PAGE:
It’s a little more surprising Mondo does so well on this challenge: Like Austin, Mondo can do eye-catching, and the LES thrift-store thing is right in his wheelhouse. But Mondo’s looks rarely register as “luxe” or glamorous. He’s a very ready-to-wear designer, which could be hard to translate to a more glam, costume-y aesthetic. Not to mention he’s picked out a collection of patterns that seems to rival Jerell’s disaster from two weeks back in terms of retina-searing clash—and he spends the first day trying to out-Michael Michael by again bringing up the judges personally insulting his mother last week. Frankly, between that and his and Kara’s Tizzy Twins routine, Mondo’s testing my patience this week… until he pulls out a great look that somehow manages to bring all of the challenge’s dissonant parameters into harmony. It’s all pulled together through the idea of a slightly Asian-influenced smoking jacket, an old-money type of garment that gives his flowing, bohemian dress just the right amount of luxury, with plenty of kooky detail to draw the eye. Yes, the patterns are pretty intense, but this isn’t a dress to be examined up close; the shimmery, sparkly, psychedelic prints blend together and play off each other in a way that registers as opulent from afar, which is the point.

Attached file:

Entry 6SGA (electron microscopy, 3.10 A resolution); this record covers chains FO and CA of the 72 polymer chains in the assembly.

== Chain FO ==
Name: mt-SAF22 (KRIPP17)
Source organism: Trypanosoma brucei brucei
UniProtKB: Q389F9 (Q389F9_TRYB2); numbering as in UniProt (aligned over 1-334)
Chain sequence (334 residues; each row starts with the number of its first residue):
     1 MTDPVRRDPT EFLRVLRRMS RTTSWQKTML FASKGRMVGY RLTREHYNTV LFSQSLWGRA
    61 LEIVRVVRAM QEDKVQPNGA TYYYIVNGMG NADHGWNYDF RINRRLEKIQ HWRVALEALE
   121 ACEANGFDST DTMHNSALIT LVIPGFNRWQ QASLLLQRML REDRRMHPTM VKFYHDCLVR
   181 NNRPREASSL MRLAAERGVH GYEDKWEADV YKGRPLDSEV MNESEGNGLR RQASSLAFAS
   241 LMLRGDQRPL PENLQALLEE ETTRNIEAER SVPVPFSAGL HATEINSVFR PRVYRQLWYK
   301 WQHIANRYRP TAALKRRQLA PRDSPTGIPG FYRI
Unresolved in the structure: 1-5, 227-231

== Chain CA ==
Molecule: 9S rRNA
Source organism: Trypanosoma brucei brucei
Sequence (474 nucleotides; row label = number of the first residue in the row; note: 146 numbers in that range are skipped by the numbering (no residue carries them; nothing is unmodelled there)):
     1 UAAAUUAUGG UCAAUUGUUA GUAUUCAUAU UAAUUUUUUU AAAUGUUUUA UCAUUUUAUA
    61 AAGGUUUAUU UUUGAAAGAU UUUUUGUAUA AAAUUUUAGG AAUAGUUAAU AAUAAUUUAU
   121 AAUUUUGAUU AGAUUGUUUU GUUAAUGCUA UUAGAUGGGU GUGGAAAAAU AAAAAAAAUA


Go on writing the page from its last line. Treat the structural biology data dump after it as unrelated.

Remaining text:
After diva-ing it up last week, Michael and Jerell keep to the background this week… mostly. Michael can’t help but fret that the judges will notice he’s used a matching ribbon to tie his model’s shoes on to her feet, a fear he quickly mitigates by pointing out to the judges that he’s used a matching ribbon to tie his model’s shoes on her feet. While Nega admires the practicality, Isaac is clearly annoyed at Michael’s neediness. And he doesn’t need to worry, anyway: Michael makes a perfectly cromulent outfit, a pretty layered chartreuse skirt and blousy silk halter that’s only dramatic due to the color and the ridiculous matching headdress he puts on his model. Without the headpiece, though, this is a ready-to-wear look, and a pretty nice one at that. But Sutton Foster makes the valid point that she doesn’t know who the character is by looking at the design. Whoops, Michael made fashion instead of a costume!
Jerell takes a similar route with his multi-textured lamé jacket and metallic grey skirt. While this is certainly very, very shiny, it’s somehow also subdued: The jacket it gorgeously made, and shows off the pattern- and texture-mixing chops Jerell has been bragging about all season. But the delight is in the details, and the farther you get away from his model, the more she starts to look like a mother of the bride, which isn’t enough for a win, but it is enough for that sweet, safe middle ground.